Linguists have noted that many speakers native to New York are inclined, in conversation, to respond to what their interlocutor is saying mid-sentence, interjecting small comments and affirmations. While some will perceive these as rude interruptions, linguist Deborah Tannen argues that people who do this are likely, “showing enthusiastic engagement with what the speaker is saying.” And it’s not just New Yorkers — the phenomenon is observed in many cultures from Antigua to Japan.
Conversational cadence can sometimes be more than a cultural concern. On today’s daf, it’s a legal one. Specifically, the question of how you can tell if an ambiguous utterance is one statement or two. The matter arises as part of a discussion about witness testimony.
The rabbis are dealing with a case where witnesses testify about two things, in this instance, the theft and slaughter of an animal. The rabbis are wondering what should happen if the testimony about the slaughter is invalidated: Does that automatically invalidate the testimony about the theft as both are a part of one witness statement? Or does the testimony about the theft stand, as the invalid testimony about the slaughter is part of a separate statement?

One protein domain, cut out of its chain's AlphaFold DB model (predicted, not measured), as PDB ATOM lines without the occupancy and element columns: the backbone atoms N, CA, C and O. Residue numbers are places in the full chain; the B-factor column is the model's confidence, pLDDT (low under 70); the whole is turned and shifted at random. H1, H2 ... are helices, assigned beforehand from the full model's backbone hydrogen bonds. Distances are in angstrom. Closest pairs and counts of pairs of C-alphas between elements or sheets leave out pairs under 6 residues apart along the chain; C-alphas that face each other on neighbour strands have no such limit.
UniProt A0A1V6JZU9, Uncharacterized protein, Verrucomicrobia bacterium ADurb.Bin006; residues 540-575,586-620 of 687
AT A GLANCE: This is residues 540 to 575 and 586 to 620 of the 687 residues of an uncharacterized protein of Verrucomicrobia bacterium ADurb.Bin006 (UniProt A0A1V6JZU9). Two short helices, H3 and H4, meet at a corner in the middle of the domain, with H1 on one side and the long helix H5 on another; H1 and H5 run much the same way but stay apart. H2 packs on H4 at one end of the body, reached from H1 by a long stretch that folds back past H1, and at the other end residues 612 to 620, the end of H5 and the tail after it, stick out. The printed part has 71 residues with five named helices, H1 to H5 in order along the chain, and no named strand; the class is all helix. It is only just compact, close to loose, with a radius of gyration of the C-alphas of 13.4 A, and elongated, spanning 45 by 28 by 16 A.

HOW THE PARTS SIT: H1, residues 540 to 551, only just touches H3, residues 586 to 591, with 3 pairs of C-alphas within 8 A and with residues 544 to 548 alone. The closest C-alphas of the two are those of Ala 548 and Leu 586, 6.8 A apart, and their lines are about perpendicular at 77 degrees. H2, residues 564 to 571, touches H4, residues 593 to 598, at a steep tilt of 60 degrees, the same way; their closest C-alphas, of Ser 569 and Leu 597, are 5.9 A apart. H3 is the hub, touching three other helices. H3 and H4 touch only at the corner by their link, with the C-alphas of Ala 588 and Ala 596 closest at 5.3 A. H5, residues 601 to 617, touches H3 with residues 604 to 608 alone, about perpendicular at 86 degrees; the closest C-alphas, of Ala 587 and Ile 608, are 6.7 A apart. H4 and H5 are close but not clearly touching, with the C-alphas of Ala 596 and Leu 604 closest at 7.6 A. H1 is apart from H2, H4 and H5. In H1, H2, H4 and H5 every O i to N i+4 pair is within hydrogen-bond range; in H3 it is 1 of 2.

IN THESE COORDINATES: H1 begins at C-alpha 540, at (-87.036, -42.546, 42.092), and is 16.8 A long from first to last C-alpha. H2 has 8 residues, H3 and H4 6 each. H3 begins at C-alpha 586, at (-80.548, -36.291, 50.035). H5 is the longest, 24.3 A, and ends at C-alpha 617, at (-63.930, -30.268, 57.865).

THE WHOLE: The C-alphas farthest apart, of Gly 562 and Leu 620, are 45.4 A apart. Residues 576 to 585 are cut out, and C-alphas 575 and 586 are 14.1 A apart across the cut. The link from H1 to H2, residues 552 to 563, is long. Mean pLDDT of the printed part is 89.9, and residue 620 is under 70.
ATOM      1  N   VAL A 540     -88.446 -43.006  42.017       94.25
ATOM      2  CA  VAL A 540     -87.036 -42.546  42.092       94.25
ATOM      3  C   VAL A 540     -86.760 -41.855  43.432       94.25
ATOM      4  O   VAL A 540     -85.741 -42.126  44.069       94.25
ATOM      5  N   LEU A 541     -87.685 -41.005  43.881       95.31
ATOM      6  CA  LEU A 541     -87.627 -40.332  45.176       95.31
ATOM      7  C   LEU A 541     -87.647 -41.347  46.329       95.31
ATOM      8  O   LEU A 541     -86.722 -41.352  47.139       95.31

The relevant rabbinic principle here is this:
A pause within the time required for speaking a short phrase is like that of continuous speech.
In other words, when a person takes a short pause as they are speaking, if the pause is the length of a short phrase or shorter, the pause is not considered to be significant and the person’s entire statement is considered to be one statement. If, however, the pause is longer than the time it takes for a person to utter a short phrase, what they say after the pause is considered to be a new statement.
So now all we need to know is how long it takes to utter a short phrase. We need, as it were, a phrase that will function as our yardstick.
There are two time frames that are referred to as being within the time required for speaking a short phrase. One is the time required for a student to greet a rabbi, and the other one is the time required for the rabbi to greet a student.
A greeting is the measure of a “short phrase.” But exactly what kind of greeting? According to the Gemara, when a rabbi greets their student, they say, “Peace be upon you.” But when a student greets their rabbi, there is an additional honorific, “Peace be upon you, my rabbi and teacher.” Most rabbis consider the greeting directed to a rabbi to be the standard for defining a short phrase. Rabbi Yosei, however, feels that this makes for too long a pause, and adopts the student’s greeting as the appropriate measuring stick. In a debate between an individual opinion and a majority one, the law usually follows the majority, as it does in this case.
Incidentally, “peace be upon you” is a cumbersome four words in English, but in Hebrew it’s just two: shalom alecha. Just a beat. If you’re a New Yorker, that might still be an eternity.
Read all of Bava Kamma 73 on Sefaria.